Subscribe to my blogs for free http://www.katebarnwell.com

London’s Autumnal Reflections: ‘a thing of beauty is a joy forever…’

  

London Poppy Day  #RoyalBritishLegion #remembrance #poppy

Today is LONDON POPPY DAY, 29th October 2015.

‘By wearing a Royal British Legion poppy, you are helping provide support to thousands of veterans, Service men and women.’

The photo below was one of the very many striking images from last year’s (2014) 100 year anniversary of the commemoration of the outbreak of The Great War 1914-1918.

The bronze statue depicts a valiant, yet humble, ordinary War soldier, with hat and rifle. He is coated in red paper poppies, floating all around him, in his arms and at his feet. The monument itself was placed in Trafalgar Square, where during the war rallying speeches were delivered and after the war, joyful celebrations took place.  

He faces the direction of Westminster Abbey, where the tomb of the unknown warrior lies, and towards St Stephens Tower: Big Ben, whose powerful chimes of 11 bells at 11 o’clock on the 11th November, 1918 marked the end of The Great War.

In the background is the glorious St Martin-in-the-Fields church, and behind him lies the National Gallery, home to an incredible collection of paintings.  

He is immortalised and He is home.

I am so in awe of this incredible city.

Do I feel proud of my capital? Absolutely!

The generosity of the British for charitable work is unsurpassable. The ability of people to raise money for so many worthwhile causes is commendable and the kindness shown and the astonishing amounts saved and donated is amazing.
With one Poppy pinned with pride to your coat, you say so much…

You remember all those who have fought for freedom and kept our country safe.

In your honour, London salutes you.

‘When you part from me, and depart our earth,

Your scarlet poppy will grow to bow in a breeze,

Their trembling wave of ‘cheerio, goodbye!’

Makes desert red; while silence bleeds into a distant cry.’

K.B. – 2015


Subscribe to my BLOGS for FREE http://www.katebarnwell.com

  

Brothers in Arms and Battles #OnThisDay #anniversary #history #brothers


This month we have remembered two particular battles:
The Battle Of Hastings, 14th October 1066.
The Battle of Trafalgar, 21st October 1805.

and now ‘once more into the breach, dear friends, once more…’
we must remember another, precisely 600 years ago today – 

25th October, 1415 The Battle of Agincourt, Northern France.
It is Shakespeare’s great, patriotic play, ‘Henry V’ written in 1598 and consistently performed in England since the 1730s that dramatises the Battle of Agincourt.

The French outnumbered the English, by 5:1, yet victory prevailed in English favour.

“We few, we happy few, we band of brothers.”

England itself is personified in the famous St Crispian’s Day speech on the eve of battle as a small island nation that valiantly overcomes powerful enemies. 

To brush up on this story, one might brush up one’s Shakespeare and watch the very many interpretations of this history play.

Henry V is believed to be the first play presented to the new Globe Theatre (referenced as the ‘wooden O’ in the play) in Southwark in 1599.  

We now have a new Globe in Southwark opened in 1997, a hundred yards from the original site.
Gentlemen please take a bow, Ladies please curtesy…

 ‘O Kate, nice customs curtesy to great kings…’

 Subscribe to my blogs for FREE http://www.katebarnwell.com

  

It just dawned on me… Aleister Crowley #poetry #birthday #Hastings #poet

Aleister Crowley (12th October 1875 – 1st December 1947).
Poet; chess-player: ‘nobody ever beat him;’ traveller; artist and occultist, labelled The Beast was born on this day 140 years ago and died in Netherwood boarding house (sitting 500 feet above sea level) on The Ridge, in my town of Old Hastings, East Sussex.

He chose room 13, at the front of the house, with extensive views of the Norman castle, Beachy Head and the sea.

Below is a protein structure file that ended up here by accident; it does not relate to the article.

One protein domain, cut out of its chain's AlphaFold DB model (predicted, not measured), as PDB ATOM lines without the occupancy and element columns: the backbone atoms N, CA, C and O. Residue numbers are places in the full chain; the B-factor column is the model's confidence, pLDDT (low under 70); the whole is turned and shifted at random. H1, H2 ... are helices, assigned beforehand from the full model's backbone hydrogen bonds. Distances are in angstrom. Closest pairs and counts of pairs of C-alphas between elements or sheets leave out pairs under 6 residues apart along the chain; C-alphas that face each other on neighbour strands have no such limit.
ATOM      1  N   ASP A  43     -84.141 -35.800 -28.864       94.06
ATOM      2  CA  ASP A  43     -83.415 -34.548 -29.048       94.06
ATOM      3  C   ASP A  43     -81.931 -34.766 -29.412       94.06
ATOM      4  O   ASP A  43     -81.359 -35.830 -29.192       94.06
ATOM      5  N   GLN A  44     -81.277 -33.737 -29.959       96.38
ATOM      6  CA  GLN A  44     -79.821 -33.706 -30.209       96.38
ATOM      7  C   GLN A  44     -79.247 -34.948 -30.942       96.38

He was described by his landlady as “popular, pleasing, charming; very erudite; a good companion, a stimulating talker and quite unlike anyone else; from the day of his dramatic arrival, he was clearly no ordinary mortal.”  

He had a large collection of friends, received many visitors, and parcels of chocolate from America – when rationing was rife in Britain. In fact from his room permeated the smell of a strong molasses-tobacco; it was stacked from floor to ceiling with his books and packages of chocolates.

He often took long walks along The Ridge, leaning on lampposts, palms to the sun.

But during his lifetime, he promoted himself as “the wickest man in the world” and “the devil incarnate.”

On the evening of his burial, the coffin travelled from Hastings to Brighton for cremation, there was a tremendous thunderstorm with lightening that continued all through the night; his good friend remarked, “Crowley would have loved that.”

He had an extraordinary presence, and an unusual persona, was distinctively different, possessing secret magical powers, beyond all ordinary comprehension, and keen to make friendships with the inquisitive and intelligent.

Netherwood house was demolished in 1968.

“But this is dawn; my soul shall make its nest

Where your sighs swing from rapture into rest

Love’s thurible, your tiger-lily breast.”

‘A Birthday’ by Aleister Crowley, 1911
It just dawned on me…
 

My Boy Jack #poetry #quotes #remembrance

On 27th September 1915 (100 years today) Rudyard Kipling‘s son John was killed in The Battle of Loos.

‘Have you news of my boy Jack?’
Not this tide
‘When d’you think that he’ll come back?’
Not with this wind blowing, and this tide.

At first he was seen limping on the field of conflict and believed to have been taken prisoner.

“I trust that your great anxiety may be allayed by definite news of his safety soon,” wrote John’s commanding officer. No such news ever came.
Kipling conducted a 2 year search in vain for news of his son. His grief, the same desperate grief of an entire nation (a nation burning with sadness, drowning in tears, sick with pain) was expressed in poetry and in many voices.

‘My son died laughing at some jest, I would I knew
What it were, and it might serve me at a time when jests are few.’

From September 1930 Kipling instigated and funded the nightly sounding of The Last Post at the Loos Memorial where his son’s name was inscribed.

One, Lost in a foreign field. One, Loved in a family’s heart. One, Poppy.
Remembering all those who gave their life in The Great War (1914-1918), commemorating its 100year period.

Sign up to my blogs on the HomePage…
www.katebarnwell.com
Signup to Kate’s free newsletter
WordPress Twitter Facebook Youtube